• International/bilateral donors should support regional co-operation and sharing of experiences on a regional basis with EU and CoE member states, with a view to enhancing the role of NHRIs and their capacities, as well as their representation in various mechanisms and reporting to such mechanisms. 
  • The RCC should consider the inclusion of the other NHRIs, in addition to the ombudspersons, in the Balkan Barometer survey, thus ensuring consistent measuring of the legitimacy of the NHRIs in the WB and raising awareness on human rights issues in the region.
  • The RCC could also consider initiating programs/activities on structured cooperation of all NHRIs in the WB, focused on a strategic approach to raising the effectiveness of NHRIs in the WB.
  • The national authorities should promote a strategic approach towards the further increase of effectiveness of the NHRIs, taking into account the best regional, European and global practices, with focus on the substantial rather than formal compliance with the international standards, avoiding swift and frequent changes to the legal framework.
  • The NHRIs in the region should develop structured networking and cooperation among them, including design of joint projects (considering, e.g. transfer of best practices), identifying and addressing main structural and performance issues and developing strategic approaches. In this line, a networking hub among regional NHRIs should be considered with the aim to promote and foster closer regional cooperation between NHRIs, as well as with other relevant human rights actors. Through this cooperation, the NHRIs in the region have a chance to act as trailblazers on cross-country and cross-thematic issues which are awarded little to no attention despite their far-reaching consequences for human rights, such as, for example, use of artificial intelligence and its potential impact on human rights.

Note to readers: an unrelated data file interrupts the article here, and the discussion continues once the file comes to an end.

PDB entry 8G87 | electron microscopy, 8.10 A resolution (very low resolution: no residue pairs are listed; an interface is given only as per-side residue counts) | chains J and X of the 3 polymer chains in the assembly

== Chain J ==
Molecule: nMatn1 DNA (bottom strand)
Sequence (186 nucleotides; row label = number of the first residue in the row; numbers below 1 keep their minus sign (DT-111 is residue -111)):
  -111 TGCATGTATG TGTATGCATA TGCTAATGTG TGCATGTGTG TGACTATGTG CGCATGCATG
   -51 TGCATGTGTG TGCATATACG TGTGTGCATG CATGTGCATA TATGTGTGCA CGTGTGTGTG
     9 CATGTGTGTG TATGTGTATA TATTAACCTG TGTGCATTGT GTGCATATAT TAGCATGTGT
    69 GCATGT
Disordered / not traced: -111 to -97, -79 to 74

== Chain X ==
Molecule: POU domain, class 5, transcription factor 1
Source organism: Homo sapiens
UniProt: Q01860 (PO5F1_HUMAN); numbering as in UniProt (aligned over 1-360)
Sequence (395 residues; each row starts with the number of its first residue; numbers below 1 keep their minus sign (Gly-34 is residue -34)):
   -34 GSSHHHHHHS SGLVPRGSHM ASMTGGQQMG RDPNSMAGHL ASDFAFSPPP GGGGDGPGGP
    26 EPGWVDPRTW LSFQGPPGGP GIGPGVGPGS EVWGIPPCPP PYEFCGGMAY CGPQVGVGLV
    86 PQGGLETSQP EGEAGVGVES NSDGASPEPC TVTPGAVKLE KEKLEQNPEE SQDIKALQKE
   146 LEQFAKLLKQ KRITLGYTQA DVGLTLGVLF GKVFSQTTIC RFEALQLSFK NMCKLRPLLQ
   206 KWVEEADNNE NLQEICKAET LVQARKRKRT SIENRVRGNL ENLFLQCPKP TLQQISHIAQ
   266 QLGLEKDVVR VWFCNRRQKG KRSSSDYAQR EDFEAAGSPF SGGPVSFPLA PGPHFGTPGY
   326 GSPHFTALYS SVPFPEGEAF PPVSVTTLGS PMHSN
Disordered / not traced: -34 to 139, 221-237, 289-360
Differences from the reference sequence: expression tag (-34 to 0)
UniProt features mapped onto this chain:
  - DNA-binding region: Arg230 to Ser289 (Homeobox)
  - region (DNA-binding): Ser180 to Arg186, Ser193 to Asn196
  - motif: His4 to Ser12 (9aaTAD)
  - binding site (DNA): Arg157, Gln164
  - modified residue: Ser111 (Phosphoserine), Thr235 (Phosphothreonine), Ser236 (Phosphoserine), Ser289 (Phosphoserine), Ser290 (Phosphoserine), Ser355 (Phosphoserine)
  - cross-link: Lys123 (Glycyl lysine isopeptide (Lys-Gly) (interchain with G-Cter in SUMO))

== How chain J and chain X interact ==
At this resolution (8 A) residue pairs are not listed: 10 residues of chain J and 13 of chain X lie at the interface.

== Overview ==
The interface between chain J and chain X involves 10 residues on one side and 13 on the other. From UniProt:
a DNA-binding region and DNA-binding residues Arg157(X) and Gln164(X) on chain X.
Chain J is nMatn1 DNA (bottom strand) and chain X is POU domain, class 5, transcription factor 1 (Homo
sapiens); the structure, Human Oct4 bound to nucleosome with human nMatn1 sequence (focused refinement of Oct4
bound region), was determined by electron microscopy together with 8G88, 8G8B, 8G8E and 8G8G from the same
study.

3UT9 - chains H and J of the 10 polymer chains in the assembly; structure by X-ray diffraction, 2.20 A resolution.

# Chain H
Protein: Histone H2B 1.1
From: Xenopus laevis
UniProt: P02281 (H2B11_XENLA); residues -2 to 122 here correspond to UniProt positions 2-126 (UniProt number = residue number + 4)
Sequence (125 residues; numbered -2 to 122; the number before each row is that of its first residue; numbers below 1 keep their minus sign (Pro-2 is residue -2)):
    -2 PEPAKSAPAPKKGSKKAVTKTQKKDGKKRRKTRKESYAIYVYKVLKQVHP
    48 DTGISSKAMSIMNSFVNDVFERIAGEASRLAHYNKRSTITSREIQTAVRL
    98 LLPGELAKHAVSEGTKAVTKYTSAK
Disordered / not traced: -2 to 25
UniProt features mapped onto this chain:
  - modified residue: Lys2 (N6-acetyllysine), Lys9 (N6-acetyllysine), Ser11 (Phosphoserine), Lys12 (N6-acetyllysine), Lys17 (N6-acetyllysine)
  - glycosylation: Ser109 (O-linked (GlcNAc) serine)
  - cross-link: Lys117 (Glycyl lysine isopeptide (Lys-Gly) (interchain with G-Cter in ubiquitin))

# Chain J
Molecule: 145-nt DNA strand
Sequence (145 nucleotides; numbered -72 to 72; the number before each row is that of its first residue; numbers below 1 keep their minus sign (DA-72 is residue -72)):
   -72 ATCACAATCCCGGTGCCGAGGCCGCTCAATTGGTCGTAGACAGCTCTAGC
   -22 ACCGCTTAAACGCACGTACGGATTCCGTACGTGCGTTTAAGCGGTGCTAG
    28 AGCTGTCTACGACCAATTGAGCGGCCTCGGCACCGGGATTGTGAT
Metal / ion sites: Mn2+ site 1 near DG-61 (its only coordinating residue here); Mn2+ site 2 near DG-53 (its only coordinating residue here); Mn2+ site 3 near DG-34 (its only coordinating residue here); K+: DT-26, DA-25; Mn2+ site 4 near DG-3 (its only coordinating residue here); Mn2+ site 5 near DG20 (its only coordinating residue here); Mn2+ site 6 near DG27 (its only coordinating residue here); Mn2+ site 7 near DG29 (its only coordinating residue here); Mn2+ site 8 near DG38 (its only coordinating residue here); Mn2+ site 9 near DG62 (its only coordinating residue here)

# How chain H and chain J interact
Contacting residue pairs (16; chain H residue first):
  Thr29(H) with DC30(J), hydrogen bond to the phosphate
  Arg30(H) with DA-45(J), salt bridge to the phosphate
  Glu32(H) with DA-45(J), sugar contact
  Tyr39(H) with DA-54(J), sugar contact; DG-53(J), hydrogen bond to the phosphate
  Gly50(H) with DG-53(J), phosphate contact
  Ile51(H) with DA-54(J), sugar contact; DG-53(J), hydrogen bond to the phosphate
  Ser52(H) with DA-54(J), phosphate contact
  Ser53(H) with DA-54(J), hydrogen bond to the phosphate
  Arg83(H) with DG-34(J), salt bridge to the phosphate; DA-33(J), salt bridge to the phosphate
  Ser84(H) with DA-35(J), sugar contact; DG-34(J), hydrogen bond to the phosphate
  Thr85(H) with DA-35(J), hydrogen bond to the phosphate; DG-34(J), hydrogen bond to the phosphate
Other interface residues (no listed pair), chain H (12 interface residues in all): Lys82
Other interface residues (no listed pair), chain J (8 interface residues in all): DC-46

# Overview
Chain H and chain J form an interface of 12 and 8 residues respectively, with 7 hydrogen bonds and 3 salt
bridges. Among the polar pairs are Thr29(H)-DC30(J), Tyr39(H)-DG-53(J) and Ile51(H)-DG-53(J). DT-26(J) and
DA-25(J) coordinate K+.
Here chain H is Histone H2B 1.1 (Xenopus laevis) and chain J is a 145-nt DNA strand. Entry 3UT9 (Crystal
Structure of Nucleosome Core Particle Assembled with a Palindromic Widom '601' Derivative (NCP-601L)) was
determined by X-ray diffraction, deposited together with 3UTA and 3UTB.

• The NHRIs in the region should foster structured cooperation with NGOs at national, but also at the regional level, in order to increase their individual effectiveness, improve public oversight of NHRIs, inform audiences and key stakeholders with the aim to gain citizen’s trust, thus ultimately increasing their impact.
  • The NHRIs in the region should support each other by endorsements for membership in regional and international organizations for NHRIs who are not members yet.
  • The NGOs should at global, European and regional level increase the networking and cooperation, including through design and implementation of joint projects for monitoring, research and advocacy related to the effectiveness of NHRIs.
  • The NHRIs should also significantly improve their approach to communication with the citizens and accessibility, through developing and implementing consistent communication strategies, including periodic measuring of their legitimacy.
  • Regional media and/or platforms should take a more proactive role to promote the work of NHRIs. This would contribute towards public confidence in the NHRIs.